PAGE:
I’ve just been watching the ‘science fiction video’ produced by Ukip in Bradford. Written and ‘directed’ by Ukip Bradford and District chairman Jason Smith, it’s a chilling and bleak testament to the intellectual and moral vacuum that his party would like to drag the country into – and also to the fantasy vision of British society that is so essential to its politics.
Sinister and ominous music accompanies a succession of Independence Day imagery of giant space ships bearing the EU logo hovering over Bradford, hoovering up taxpayers’ money through cracks in the pavement. At one point a space ship beams a hologram of some foreign Eurocrat into the empty Bradford Council chamber, declaring in Dalek-like tones ‘ We -are-the-EU. Re-sist-ance-is-useless.’
The real Dalek in this bizarre outing is Smith himself. A self-professed libertarian who runs a ‘sports hypnosis and hypnotherapy’ business, Smith plays a starring role in the video. He looks disturbingly like a cross between Big Brother and a provincial gauleiter, with his hands folded over the edge of a speaker podium, mechanically intoning Ukip policies in a strident robotic delivery.
The voice quickly grates, and so does the message, for this viewer at least, as Smith drones on and on with humourless insistence about the ‘media blackout’ which has supposedly prevented the UK public from knowing about Ukip and the ‘anti-UK parties who have handed over 70 percent of our laws to Brussels’ and the politicians who ‘ promise everything, deliver nothing, and deny everything’.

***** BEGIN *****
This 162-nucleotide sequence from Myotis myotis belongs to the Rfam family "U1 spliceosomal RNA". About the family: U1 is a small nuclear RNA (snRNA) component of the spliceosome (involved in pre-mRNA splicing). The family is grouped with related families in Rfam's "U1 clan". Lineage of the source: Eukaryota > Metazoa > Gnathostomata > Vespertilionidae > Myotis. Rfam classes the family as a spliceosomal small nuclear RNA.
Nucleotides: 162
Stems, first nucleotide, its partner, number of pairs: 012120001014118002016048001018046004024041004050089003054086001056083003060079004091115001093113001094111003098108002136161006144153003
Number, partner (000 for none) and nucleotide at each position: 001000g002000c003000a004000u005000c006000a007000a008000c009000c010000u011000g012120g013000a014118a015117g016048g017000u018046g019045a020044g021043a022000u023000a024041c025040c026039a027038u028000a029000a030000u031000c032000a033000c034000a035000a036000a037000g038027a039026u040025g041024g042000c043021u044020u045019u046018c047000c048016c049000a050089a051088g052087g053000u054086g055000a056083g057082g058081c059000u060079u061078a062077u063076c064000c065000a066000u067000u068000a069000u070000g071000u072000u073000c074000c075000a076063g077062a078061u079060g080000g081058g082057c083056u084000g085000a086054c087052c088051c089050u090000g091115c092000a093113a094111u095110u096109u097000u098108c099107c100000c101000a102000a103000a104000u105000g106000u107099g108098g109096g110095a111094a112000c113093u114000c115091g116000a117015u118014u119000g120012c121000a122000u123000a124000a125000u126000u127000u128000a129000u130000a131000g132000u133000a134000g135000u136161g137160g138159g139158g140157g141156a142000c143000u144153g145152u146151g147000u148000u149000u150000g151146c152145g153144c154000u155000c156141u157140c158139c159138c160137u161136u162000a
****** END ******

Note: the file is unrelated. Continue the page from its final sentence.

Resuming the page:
Is it possible to promise everything and deny everything? According to Smith it is, because in Ukip’s sci fi fantasy world the worst nightmares become possible and logic disappears, as various embittered vox pops with pinched angry faces utter the most ludicrous statements as if they were indisputable facts.
Thus one earnest youthful nitwit angrily declares that ‘The EU dictates we must accept all immigrants, whether they are honest or criminal and most can’t even communicate in English ‘ – an assertion supported by a digitally-enhanced image of supposedly foreign hoodlums in gangsta-style baseball hats queuing up outside the job centre.
Another dismal-looking character insists that ‘our government’s criminal policy of early release and importing criminals from the rest of the world has made our city a very dangerous place.’
All this is part of the ‘EU police state’ that Smith promises to free the population from. In their analysis of Ukip, Matthew Godwin and Robert Ford describe Ukip as an ‘insurgency’ against the political class whose typical voters
‘. . .are on the wrong side of social change, are struggling on stagnant incomes, feel threatened by the way their communities and country are changing, and are furious at an established politics that appears not to understand or even care about their concerns. And it is these left-behind voters who have finally found a voice in Farage’s revolt.’
Godwin and Ford may well be right, but it is a terrible testament to the intellectual and moral bankruptcy of British politics that voter alienation should have found its outlet in a ‘revolt’ whose analysis of British society is steeped in the fantasies on display in Smith’s science fiction mini epic. Whatever your view of the EU, it is not a ‘police state.’ Its laws and regulations have not stopped teachers from doing their jobs. It has not ‘dictated’ that the UK must accept foreign criminals. It is not stealing money from the taxpayer.